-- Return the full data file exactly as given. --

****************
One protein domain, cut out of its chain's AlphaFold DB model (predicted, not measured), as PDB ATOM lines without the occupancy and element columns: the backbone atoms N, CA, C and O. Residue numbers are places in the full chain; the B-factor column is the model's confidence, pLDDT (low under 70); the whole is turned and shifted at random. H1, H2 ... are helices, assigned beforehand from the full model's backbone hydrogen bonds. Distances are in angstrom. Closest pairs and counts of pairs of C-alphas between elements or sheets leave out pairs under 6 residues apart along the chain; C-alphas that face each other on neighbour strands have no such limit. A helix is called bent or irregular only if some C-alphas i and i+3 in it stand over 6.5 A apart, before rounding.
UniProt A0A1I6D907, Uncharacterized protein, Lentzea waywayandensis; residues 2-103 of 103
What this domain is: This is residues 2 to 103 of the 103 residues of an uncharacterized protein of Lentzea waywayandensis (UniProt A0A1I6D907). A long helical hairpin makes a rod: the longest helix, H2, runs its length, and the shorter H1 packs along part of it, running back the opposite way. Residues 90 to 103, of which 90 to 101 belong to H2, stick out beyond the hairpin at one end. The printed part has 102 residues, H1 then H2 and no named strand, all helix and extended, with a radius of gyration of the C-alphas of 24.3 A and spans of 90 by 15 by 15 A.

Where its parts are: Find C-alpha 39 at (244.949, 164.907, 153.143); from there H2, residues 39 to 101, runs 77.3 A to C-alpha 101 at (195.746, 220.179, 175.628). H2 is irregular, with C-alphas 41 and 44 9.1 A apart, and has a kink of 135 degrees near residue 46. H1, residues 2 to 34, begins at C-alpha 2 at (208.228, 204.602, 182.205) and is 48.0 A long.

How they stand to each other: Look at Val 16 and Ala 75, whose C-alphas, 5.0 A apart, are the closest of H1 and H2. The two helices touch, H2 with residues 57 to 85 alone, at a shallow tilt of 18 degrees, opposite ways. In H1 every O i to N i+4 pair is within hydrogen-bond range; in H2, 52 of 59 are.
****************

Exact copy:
One protein domain, cut out of its chain's AlphaFold DB model (predicted, not measured), as PDB ATOM lines without the occupancy and element columns: the backbone atoms N, CA, C and O. Residue numbers are places in the full chain; the B-factor column is the model's confidence, pLDDT (low under 70); the whole is turned and shifted at random. H1, H2 ... are helices, assigned beforehand from the full model's backbone hydrogen bonds. Distances are in angstrom. Closest pairs and counts of pairs of C-alphas between elements or sheets leave out pairs under 6 residues apart along the chain; C-alphas that face each other on neighbour strands have no such limit. A helix is called bent or irregular only if some C-alphas i and i+3 in it stand over 6.5 A apart, before rounding.
UniProt A0A1I6D907, Uncharacterized protein, Lentzea waywayandensis; residues 2-103 of 103
What this domain is: This is residues 2 to 103 of the 103 residues of an uncharacterized protein of Lentzea waywayandensis (UniProt A0A1I6D907). A long helical hairpin makes a rod: the longest helix, H2, runs its length, and the shorter H1 packs along part of it, running back the opposite way. Residues 90 to 103, of which 90 to 101 belong to H2, stick out beyond the hairpin at one end. The printed part has 102 residues, H1 then H2 and no named strand, all helix and extended, with a radius of gyration of the C-alphas of 24.3 A and spans of 90 by 15 by 15 A.

Where its parts are: Find C-alpha 39 at (244.949, 164.907, 153.143); from there H2, residues 39 to 101, runs 77.3 A to C-alpha 101 at (195.746, 220.179, 175.628). H2 is irregular, with C-alphas 41 and 44 9.1 A apart, and has a kink of 135 degrees near residue 46. H1, residues 2 to 34, begins at C-alpha 2 at (208.228, 204.602, 182.205) and is 48.0 A long.

How they stand to each other: Look at Val 16 and Ala 75, whose C-alphas, 5.0 A apart, are the closest of H1 and H2. The two helices touch, H2 with residues 57 to 85 alone, at a shallow tilt of 18 degrees, opposite ways. In H1 every O i to N i+4 pair is within hydrogen-bond range; in H2, 52 of 59 are.